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Bowie City Council business relief stalled over impasse in funding allocation

In June, the Bowie City Council allocated $200,000 to be spent by the Bowie Business Innovation Center and the Greater Bowie Chamber of Commerce to help businesses get funding and adapt as they recover from the COVID-19 pandemic.

But at the Bowie City Council meeting Aug. 3, it was apparent an impasse meant that money was yet to be spent. Mayor Tim Adams asked for council members to volunteer to work with the groups to move the effort forward, and to work out how funds would be allocated between the groups.

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Bowie Business Innovation Center Board Chair Sherman Ragland said the two had disagreed about whether the council had allocated $200,000 split equally between the entities, or if they had allocated the money to BIC, which would be a prime contractor with the chamber as a subcontractor which it would pay from the $200,000. Ragland said BIC agreed to go back to the council for clarification.

District 2 Councilman DuFour Woolfley, who made the motion on June 16, volunteered to work with the entities to make sure a program was implemented to help Bowie businesses find other sources of funding assistance from the county, state and federal government, as well as general business advice to weather an unprecedented financial storm.

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He said when he made his motion June 16 his intent, and wording to allocate $200,000 to the BIC “inclusive of monies for the chamber,” was meant to put the BIC in charge, as the BIC has the most experience working with the city to fulfill contracts and educate entrepreneurs.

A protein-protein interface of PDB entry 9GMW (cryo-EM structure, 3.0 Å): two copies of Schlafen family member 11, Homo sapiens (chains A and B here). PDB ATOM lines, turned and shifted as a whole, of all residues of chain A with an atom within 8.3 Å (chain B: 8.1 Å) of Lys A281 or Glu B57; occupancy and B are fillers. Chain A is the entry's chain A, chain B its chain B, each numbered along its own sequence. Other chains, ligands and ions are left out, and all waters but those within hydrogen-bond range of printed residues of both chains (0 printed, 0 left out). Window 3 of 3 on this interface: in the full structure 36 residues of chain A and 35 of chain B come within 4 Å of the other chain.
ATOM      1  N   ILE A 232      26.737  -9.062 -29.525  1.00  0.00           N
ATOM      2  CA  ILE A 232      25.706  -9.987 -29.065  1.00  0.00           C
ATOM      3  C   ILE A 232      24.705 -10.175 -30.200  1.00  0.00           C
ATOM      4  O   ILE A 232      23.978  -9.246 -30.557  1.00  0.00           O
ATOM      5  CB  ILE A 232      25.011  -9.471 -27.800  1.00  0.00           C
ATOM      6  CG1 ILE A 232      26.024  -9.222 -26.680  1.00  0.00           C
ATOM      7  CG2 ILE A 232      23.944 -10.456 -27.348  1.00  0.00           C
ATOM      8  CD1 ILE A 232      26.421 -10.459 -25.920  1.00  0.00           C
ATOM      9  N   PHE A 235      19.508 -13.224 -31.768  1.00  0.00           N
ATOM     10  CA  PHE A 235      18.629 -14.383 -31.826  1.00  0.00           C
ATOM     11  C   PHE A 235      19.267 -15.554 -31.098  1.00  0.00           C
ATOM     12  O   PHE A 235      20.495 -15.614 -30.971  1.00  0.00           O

“I do hope that we can move this forward because we do have a lot of needy people out there, a lot of businesses that have struggled and could certainly benefit from the training and education that we intended to provide,” he said.

That action to allocate $200,000 to the BIC was successful, but came at the end of a long discussion about what Bowie’s role should be in helping businesses financially, and what the city could afford as it faces the same dire fiscal outlook.

District 4 Councilwoman Roxy Ndebumadu initially proposed a grant program for Bowie businesses, but the proposed cost of $2 million was a sticking point, and the relief was pared down to funds to pay for BIC and the chamber to train business owners to help weather the pandemic and navigate the search for financial assistance.

“It’s unfortunate that we’re still discussing this,” she said Monday.

Ndebumadu also volunteered to work with the chamber and BIC to advance the program.

Greater Bowie Chamber of Commerce President Terry Rogers said small mom and pop businesses are experiencing trauma right now, and said they have been advocating for businesses since 1983. He said they will continue their mission of advocating for those businesses on the city, county and state level.

At-Large Councilwoman Ingrid Harrison introduced an amendment Monday to evenly split of funds between the entities, but it failed. She said it was unfortunate that other council members were not willing to give the chamber a chance.

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